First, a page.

I think Target is wasting their time with food. About 50 percent of grocery market analysts don’t even consider them a competitor. The grocery department is 220 feet from the checkouts. Perishables are minimal and poor quality. If a store is next to a Wegmans or H-E-B, etc., having grocery is totally pointless. They are not going to fix it because they would have to start over from scratch. Grocery at Target was about as smart as them going to Canada. In a few locations they are lucky and doing quite well, like in the downtown mall in Minneapolis. Otherwise they are only doing a few hundred-thousand per week while the Walmart down the street is doing $1 million per week in grocery. I suggest keeping the dry grocery and ditching the meat and produce. The only way Target is going to improve grocery is to make grocery the first thing a customer sees when they walk in. Hiding it nearly 300 feet from the entrance, is preventing them from making it work.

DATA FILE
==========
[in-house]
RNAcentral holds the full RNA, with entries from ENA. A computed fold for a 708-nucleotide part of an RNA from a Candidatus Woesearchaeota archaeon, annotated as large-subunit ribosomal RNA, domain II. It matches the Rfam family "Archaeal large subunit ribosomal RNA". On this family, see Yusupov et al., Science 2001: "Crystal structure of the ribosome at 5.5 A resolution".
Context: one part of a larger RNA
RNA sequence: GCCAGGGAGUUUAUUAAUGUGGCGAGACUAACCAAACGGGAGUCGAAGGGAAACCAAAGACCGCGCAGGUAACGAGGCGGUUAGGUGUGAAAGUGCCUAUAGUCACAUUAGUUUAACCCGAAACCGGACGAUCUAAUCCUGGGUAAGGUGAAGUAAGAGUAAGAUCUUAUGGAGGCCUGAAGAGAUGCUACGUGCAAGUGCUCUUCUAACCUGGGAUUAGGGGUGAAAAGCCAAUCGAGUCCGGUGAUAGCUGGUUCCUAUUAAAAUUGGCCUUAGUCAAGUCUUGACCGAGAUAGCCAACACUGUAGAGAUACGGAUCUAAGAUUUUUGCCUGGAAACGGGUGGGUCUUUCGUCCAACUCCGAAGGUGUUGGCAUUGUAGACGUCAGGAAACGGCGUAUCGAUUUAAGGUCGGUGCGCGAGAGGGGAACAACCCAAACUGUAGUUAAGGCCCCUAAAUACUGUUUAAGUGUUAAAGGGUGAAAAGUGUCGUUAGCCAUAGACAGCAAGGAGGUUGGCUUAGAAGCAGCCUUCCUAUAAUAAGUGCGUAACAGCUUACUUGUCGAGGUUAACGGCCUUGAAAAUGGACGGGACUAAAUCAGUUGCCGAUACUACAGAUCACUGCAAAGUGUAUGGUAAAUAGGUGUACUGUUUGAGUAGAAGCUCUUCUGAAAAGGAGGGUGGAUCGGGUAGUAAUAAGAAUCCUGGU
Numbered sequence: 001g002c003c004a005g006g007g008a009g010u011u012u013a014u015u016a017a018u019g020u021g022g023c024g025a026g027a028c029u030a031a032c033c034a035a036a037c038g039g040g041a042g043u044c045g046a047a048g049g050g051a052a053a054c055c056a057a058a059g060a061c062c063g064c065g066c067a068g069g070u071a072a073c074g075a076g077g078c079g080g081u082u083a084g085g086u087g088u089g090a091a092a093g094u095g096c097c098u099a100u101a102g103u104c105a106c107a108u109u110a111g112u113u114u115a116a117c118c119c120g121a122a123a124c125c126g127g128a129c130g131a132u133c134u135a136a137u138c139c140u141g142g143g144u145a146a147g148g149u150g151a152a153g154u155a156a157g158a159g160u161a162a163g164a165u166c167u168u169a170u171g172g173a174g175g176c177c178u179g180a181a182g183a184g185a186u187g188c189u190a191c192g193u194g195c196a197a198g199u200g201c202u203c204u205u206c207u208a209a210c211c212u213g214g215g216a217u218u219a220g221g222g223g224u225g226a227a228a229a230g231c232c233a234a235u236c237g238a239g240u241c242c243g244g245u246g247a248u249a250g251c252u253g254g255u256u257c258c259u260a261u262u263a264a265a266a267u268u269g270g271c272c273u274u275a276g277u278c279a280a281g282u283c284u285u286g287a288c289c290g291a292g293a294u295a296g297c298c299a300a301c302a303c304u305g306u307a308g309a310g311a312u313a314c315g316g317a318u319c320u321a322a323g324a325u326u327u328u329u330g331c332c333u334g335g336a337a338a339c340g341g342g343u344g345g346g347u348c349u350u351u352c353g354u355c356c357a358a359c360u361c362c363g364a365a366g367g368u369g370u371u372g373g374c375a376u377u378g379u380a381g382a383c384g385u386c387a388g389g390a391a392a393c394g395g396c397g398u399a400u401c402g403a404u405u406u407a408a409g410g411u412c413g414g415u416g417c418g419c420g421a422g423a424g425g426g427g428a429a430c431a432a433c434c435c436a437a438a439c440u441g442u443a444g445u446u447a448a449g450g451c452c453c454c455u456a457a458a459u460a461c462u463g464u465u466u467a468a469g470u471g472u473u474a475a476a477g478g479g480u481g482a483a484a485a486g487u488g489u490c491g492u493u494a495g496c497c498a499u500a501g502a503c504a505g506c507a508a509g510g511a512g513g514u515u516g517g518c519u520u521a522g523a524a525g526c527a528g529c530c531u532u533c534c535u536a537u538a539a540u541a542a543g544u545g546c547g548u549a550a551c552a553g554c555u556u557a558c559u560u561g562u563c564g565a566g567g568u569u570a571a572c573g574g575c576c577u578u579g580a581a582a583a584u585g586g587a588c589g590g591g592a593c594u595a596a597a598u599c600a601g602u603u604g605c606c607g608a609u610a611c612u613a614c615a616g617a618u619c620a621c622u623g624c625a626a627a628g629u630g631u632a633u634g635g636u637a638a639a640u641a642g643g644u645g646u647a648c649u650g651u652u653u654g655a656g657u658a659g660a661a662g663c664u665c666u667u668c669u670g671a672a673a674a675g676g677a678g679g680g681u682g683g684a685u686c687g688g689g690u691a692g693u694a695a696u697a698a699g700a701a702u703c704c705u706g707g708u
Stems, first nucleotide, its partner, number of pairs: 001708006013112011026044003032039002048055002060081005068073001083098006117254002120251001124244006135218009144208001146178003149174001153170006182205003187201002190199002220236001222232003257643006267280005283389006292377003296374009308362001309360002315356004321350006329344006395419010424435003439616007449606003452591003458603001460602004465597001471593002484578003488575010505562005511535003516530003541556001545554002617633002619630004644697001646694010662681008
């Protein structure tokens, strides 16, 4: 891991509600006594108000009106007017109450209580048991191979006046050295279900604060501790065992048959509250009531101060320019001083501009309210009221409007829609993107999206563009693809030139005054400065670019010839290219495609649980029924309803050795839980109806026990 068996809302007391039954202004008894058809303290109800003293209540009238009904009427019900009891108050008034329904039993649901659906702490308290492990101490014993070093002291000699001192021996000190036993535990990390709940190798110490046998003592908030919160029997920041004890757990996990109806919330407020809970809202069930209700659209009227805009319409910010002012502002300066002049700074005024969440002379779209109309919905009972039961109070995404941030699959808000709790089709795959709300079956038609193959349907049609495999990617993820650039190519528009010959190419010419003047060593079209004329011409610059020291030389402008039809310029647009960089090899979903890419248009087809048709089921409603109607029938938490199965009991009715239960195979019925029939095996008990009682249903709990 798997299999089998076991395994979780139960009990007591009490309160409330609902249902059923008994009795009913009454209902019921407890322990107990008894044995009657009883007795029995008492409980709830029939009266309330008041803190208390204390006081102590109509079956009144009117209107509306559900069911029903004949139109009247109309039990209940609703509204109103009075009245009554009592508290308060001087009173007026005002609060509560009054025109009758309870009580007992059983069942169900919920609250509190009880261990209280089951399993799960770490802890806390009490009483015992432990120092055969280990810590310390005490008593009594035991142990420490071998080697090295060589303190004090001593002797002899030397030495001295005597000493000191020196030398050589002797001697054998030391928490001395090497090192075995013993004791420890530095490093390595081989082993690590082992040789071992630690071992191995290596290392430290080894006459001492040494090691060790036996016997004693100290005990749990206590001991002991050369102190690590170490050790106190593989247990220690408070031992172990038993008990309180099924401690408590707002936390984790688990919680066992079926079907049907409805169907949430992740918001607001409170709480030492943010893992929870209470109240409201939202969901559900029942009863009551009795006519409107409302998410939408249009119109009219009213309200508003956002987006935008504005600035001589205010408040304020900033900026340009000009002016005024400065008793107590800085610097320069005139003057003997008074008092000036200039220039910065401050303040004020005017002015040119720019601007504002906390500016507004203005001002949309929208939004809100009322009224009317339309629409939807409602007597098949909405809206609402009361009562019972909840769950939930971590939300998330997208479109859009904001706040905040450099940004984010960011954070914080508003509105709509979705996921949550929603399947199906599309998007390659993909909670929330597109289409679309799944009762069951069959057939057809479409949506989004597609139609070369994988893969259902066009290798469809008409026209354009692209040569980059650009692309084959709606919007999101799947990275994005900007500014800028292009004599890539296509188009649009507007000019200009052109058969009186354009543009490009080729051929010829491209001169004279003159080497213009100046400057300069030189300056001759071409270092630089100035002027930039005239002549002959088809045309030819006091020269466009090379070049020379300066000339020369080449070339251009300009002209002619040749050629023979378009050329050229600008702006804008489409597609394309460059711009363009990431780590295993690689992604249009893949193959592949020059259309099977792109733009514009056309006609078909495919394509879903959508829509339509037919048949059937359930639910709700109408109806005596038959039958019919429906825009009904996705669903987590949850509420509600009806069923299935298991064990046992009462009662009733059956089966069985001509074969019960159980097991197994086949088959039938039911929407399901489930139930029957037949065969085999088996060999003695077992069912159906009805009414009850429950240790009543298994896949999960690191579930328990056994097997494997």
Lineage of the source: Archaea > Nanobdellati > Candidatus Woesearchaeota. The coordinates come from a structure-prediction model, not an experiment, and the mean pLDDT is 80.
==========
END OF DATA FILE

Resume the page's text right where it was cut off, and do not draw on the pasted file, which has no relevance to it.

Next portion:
Tom Redd

Let’s get simple here. Grocery shopping is a tradition in many families. They go to common places for daily stuff, other places to stock up. Target can haul in the best food people out there and carry all the right assortments and get good scale technology — and last of all, great prices. But tradition is the issue. To really lift the traffic you cannot depend on just Generation X or young Millennials. You need to re-market and shift the Target image. It might range from core media work to shifting store layouts so there are food checkout areas. This is a mental challenge. Walmart did it with time and prices and good ads. Store design also was a major factor. Target can do it — but I would lock in on a slow, more planned process that Wall Street is not fixated on.

Steve Montgomery

Our local Target’s grocery area is too small to compete with the full-size supermarkets that surround it. It’s fine to pick up a few fill-ins but not to do a weekly shop. (Do people still do that?) The traffic in the grocery aisles seems to be far greater than in the small perishable area.

My suggestion for a test is a little more conservative than Dr. Needel’s. Target should test getting out of the perishables business to determine the impact on the remaining grocery sales. True this may be a lower margin area but less labor-intensive and spoilage is far less of an issue.